My vegetarian roommate must have been disgusted, but she was coming off a phase of eating nothing but lettuce with ketchup and then throwing it up in the toilet, so her disgust meant little to me. Indeed, it probably gratified me. I was angry and small, and my chicken dishes were cheap and were for me a form of fight against the system. It shows how young I was that I thought my roommate was a part of the system, but it is true she had hurt me by rejecting a key element of my writing style and my friendship and I probably wanted to wound her, with chicken.

Another disgusting thing we did in early grad school was to drink gallons and gallons of coffee, but it was always Maxwell House or whatever was cheapest in 3 pound tins at the grocery store. We drank so much horrible, cheap coffee that we constantly smelled of it; it came out our pores and scented our pee. Each of us would occasionally come home from the grocery with a salad, piled with spinach and kidney beans and baby corn and artichokes and blue cheese and orange slices and sunflower seeds and grapes, and eat the massive pile out of its Styrofoam clamshell with relish. We called these salads “I have scurvy.”

One spring break we went to the seashore, if you can call a windy Rhode Island beach on the brink of a snowstorm the seashore. We met up with our college friends, now scattered like a pocket of pebbles. They had a recipe for Corn Chowder, which was the first involved soup I’d ever helped to make from scratch. It’s not that involved, but I was used to soup out of a can. This involved chopping potatoes, and building up the broth ourselves, with stock, a bay leaf, onion... It was cooking. My boyfriend and I wrote down the recipe, and made it ourselves in his little Brooklyn apartment for months after, whenever we were together there. The kitchen was a good place for us and it nourished our relationship as well as us.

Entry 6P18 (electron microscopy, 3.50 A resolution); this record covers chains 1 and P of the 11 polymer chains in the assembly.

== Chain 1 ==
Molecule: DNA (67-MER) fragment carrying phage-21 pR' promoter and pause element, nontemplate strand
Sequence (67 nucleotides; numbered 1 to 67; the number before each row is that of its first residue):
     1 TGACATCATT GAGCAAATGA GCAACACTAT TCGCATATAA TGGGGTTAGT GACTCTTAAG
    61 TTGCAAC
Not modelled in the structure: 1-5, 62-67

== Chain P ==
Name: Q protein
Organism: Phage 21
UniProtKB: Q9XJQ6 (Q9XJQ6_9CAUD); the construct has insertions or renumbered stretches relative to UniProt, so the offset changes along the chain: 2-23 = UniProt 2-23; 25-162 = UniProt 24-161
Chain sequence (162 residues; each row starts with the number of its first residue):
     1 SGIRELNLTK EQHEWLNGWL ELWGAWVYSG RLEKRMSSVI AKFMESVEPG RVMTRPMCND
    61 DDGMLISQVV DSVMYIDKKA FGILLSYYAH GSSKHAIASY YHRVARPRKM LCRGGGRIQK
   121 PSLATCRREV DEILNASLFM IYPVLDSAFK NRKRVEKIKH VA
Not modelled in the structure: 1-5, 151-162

By the time Jeff visited, I lived alone with my cat and ate mostly garden burgers and takeout burritos. We went together to the Indian restaurant, my very first time. He showed me what to order, made me try his. The rice came in a sort of loaf, with one pea and one chop of carrot as an accent. The food came in brown bowls and the sauce was heavy and sweet in an unfamiliar way, and though I liked it, I didn't immediately love it. At home later, he got out his guitar because he wanted to sing for me. The songs were good, better than I had feared, because he was my first boyfriend and we had spent a lot of time in cars parked off country roads, listening to the Cure and talking and not making out, and his life was so strange and sad that I wanted him to succeed. I worried his voice would not be robust but it was. Then he made me listen to a song about me. Later, Elliott Smith’s posthumous album would come out, and on it would be a song with the same name, but it was not the same song, though certain similarities obtain.

Although I liked the music, I was embarrassed as I always am at too much attention trained on me, though I yearn for it, and somehow or another we never spoke again, even though we had previously talked so much that 6, 8 hour phone calls were not rare. Mostly we had talked about how dysfunctional our relationships with lovers were, and I suppose the end of our long talks meant we had become well adjusted.